Response: Yes. Section 1904.29(b)(10) includes requirements for the protection of employee privacy when the employer decides to voluntarily disclose information from the OSHA 300 and 301 forms to persons other than those with a mandatory right of access under the recordkeeping regulation. In addition to the authorized government representatives listed in section 1904.40, those persons listed in section 1904.29(b)(10) may have access to the confidential list of employee names involving privacy concern cases. The employer may disclose the complete forms, with personally identifying information only:
- (i) to an auditor or consultant hired by the employer to evaluate its safety and health program;
- (ii) to the extent necessary for processing a claim for workers' compensation or other insurance benefits; or
- (iii) to a public health authority or law enforcement agency for uses and disclosures for which consent, an authorization, or opportunity to agree or object is not required under 45 CFR § 164.512 of the final rule on Standards for Privacy of Individually Identifiable Health Information.
Section 1904.29(b)(10) further requires the employer to remove or hide employee names or other personally identifying information before disclosing the forms to persons other than government representatives, employees, former employees or authorized representatives, as required by sections 1904.40 and 1904.35. When disclosing the forms to an employee, former employee, or employee representative, section 1904.35(b)(2)(iv) indicates that the employer cannot remove from the OSHA 300 log the names of the employees or any other information, but the employer may not record employee names on the OSHA 300 log, in the first instance, for the "privacy concern cases" described by section 1904.29(b)(6)-(9).
Question 3: Can a company comply with the access to records requirements by providing government representatives and other authorized persons with permanent login access to an online database application containing the records?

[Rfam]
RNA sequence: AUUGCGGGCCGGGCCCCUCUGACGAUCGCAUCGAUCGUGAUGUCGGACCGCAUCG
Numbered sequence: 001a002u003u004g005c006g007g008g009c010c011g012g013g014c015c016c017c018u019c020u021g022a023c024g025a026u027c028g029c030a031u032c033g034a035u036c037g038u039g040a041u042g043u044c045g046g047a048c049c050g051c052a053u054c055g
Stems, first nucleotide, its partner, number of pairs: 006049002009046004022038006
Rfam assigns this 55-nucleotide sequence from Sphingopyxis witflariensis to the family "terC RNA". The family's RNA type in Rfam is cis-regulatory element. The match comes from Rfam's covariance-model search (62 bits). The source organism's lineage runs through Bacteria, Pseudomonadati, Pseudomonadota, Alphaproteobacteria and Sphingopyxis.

Response: Nothing in OSHA's recordkeeping regulation prevents employers from providing online access to recordkeeping information. However, individuals with a right of access under the recordkeeping regulation have the option to request, and the employer must provide, copies of recordkeeping information in paper form. See, 66 Fed. Reg. at 6023 and 6096-97. Further, online access would still need to meet the specific access requirements in the regulation. For example, while government representatives have complete access to the recordkeeping forms, including the confidential list of employee names involved in privacy concern cases, individual employees only have complete access to their own 301 incident reports, and not to the list of employee names involved in privacy concern cases. As a result, the system would need to be designed in a way so that certain individuals could only access the specific information they are entitled to view.
Question 4: Does software that claims to meet the OSHA recording and reporting requirements in 29 CFR 1904 need to be certified?
Response: No. OSHA does not approve, endorse, recommend, or certify any product or process. It has been OSHA's longstanding policy and practice not to endorse any commercial products, so OSHA will not certify software purporting to help employers meet OSHA recording and reporting requirements.
We hope you find this information helpful. OSHA requirements are set by statute, standards, and regulations. Our interpretation letters explain these requirements and how they apply to particular circumstances, but they cannot create additional employer obligations. This letter constitutes OSHA's interpretation of the requirements discussed. Note that our enforcement guidance may be affected by changes to OSHA rules. Also, from time to time we update our guidance in responses to new information. To keep appraised of such developments, you can consult OSHA's website at http://www.osha.gov.
Amanda L. Edens, Director
Directorate of Technical Support and Emergency Management